It was a real mystery to Brenda why so many of the men she dated told her about the neat cars they used to drive. Jaguars. Mercedes. Audis. Yet with her they drove old beat up cars and some didn’t even have cars anymore.
Not that Brenda was so much into cars. Sure, she drove a sporty car but she’d only bought it to boost Randy’s gloomy mood after Max left. All it did, as far as Brenda was concerned, was literally drive her son further away as he borrowed the car to go out with friends, go on short day trips and… visit his father.
So when she first saw Kevin’s photo on the dating site standing next to a sports car she thought, here we go again. Still, because she liked his profile she sent him a smile.
He immediately messaged back.
“That’s a neat car,” she wrote, not wanting to get right into asking him if he still had it.
“Thanks,” Kevin messaged her. “You want a ride in it?”
She’d heard from her friend, Campbell – who was a counselor for women going through divorces – plenty of horror stories. One of her clients had got into a man’s car and he’d driven like a madman, going through red lights. Brenda’s motto when it came to getting into a stranger’s car was, there are all kinds of people out there.
“Let’s meet at the Starbucks downtown,” she said.
As she was waiting in line a man nudged her arm.
“Hi, you must be Brenda.”
They settled in a booth with her cappuccino and his triple X coffee. “Won’t that keep you from sleeping?”
“Naw,” he said. “I can take it just before going to bed and I’ll sleep like a rock.”
She told him how unfair it was that a slice of coffee cake taken in mid-afternoon would keep her up all night.
They chatted about the usual first date topics. He told her how he regularly went to a tanning studio. “As a matter of fact,” he said, “I’ve just come out of one about an hour ago.”
That explained his red-as-radish face.
“Aren’t you afraid of cancer?” she asked.
“Naw. These days everything causes cancer. If you listened to everyone you wouldn’t do anything. Might as well stay home.”
She kept to herself that she found burning one’s face not very bright. Let alone unattractive.
After they finished their coffees she suggested that they go for a walk.
“Walk,” his voice filled with astonishment. “You came across as someone who was into cars.”
She told him about the other guys with their hot cars laying in rest in their past lives and how it was more the false projection of themselves which concerned her than the car they drove. Or didn’t drive.
“There’s nothing false about me,” he said. “Not even my teeth,” and he opened his mouth wide to illustrate. “So how about we take a spin in my car.”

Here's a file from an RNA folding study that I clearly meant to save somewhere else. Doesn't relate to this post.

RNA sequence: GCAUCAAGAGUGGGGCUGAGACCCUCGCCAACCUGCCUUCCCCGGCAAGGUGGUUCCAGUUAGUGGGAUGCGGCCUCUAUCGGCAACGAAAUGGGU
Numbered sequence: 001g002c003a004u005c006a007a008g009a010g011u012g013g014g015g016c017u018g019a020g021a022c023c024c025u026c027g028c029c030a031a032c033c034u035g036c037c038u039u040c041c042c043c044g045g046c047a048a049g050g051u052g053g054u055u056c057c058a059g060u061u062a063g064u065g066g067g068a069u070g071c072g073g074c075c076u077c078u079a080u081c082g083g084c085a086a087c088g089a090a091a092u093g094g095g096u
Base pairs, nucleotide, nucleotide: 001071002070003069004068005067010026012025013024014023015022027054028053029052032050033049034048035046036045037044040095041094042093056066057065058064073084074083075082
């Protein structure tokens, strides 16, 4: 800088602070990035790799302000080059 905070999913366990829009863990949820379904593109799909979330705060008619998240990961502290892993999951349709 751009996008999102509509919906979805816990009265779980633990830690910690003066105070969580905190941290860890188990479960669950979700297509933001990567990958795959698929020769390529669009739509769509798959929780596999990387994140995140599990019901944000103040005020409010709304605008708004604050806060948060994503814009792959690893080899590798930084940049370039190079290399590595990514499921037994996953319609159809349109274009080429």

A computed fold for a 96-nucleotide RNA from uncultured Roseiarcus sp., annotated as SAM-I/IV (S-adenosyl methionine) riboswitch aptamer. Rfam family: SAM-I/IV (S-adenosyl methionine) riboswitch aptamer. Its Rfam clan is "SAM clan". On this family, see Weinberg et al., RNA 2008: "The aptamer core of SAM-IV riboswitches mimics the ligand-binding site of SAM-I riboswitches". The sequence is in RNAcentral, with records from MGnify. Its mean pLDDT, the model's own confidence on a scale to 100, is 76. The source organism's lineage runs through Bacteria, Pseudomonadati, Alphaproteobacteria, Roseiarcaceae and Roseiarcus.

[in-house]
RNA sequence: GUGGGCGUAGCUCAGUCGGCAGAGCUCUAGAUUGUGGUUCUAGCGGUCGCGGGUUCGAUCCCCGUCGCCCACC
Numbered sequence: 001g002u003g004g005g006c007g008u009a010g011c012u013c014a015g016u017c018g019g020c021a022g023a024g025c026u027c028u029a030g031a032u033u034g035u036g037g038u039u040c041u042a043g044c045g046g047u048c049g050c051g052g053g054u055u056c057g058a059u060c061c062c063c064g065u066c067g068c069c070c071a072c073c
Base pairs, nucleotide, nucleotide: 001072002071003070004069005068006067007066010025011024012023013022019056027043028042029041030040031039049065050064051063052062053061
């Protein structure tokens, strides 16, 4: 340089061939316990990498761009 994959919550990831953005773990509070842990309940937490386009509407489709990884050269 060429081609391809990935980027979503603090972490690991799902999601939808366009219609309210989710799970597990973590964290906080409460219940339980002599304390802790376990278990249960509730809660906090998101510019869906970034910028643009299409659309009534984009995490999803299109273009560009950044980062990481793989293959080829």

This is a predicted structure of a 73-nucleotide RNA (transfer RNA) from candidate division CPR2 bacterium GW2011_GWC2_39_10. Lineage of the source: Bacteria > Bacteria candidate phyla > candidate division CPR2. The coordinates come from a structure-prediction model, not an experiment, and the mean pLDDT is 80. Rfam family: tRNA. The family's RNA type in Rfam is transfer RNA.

He did have a nice mouth but Brenda couldn’t see the connection with getting into his car.
“Give me one good reason why you don’t want to go for a ride with me,” he said.
His insistence was in itself a good reason. So was exercise. Pollution. Window shopping.
“Serial killer,” she said.
He gave her a long and strange look. “I suppose,” he said.
Brenda could tell that he was annoyed. And even a bit hurt that she would think of him that way. She tried to make it up to him by being extra cheerful as they made their way through a park. Then, when it started to rain she heard him mutter something under his breath. She dared not ask him to repeat.
He began to remove his shirt.
So sweet of him. She was about to tell him that it wasn’t necessary for him to offer her the shirt off his back when she realized she’d made a mistake. He folded his shirt and tucked it into his satchel.
“I love rain on my skin,” he said.
The whiteness of his chest was startling against his red face.
“You only tan your face at the studio?”
“Yeah,” he said. “Why should I waste money on what doesn’t show.”
Well it sure was showing now, she thought. She hoped she didn’t run into anyone she knew. Or worse one of Campbell’s clients. The thought obsessed her so much that she ordered him to put on his shirt.
“I’m not going to keep walking with you if you don’t do it.”
He stopped and spread his arms like he was a prophet. Passers-by stared at them. “What’s the matter,” he shouted. “Don’t you like my body?”
It was obvious that when he wasn’t in a tanning studio he was lifting weights in a gym. Maybe a bit too Atlas-y she thought. But that wasn’t the point.
“You know what?” he said, “You’re just too up-tight for me.” He turned and she watched him saunter away.
Brenda took the metro home. She dried off her hair, changed into a pair of jogging shorts and a t-shirt and poured herself a glass of Fume Blanc. She took out the novel she was reading and placed her feet on her coffee table.
No wonder romance novels were so popular.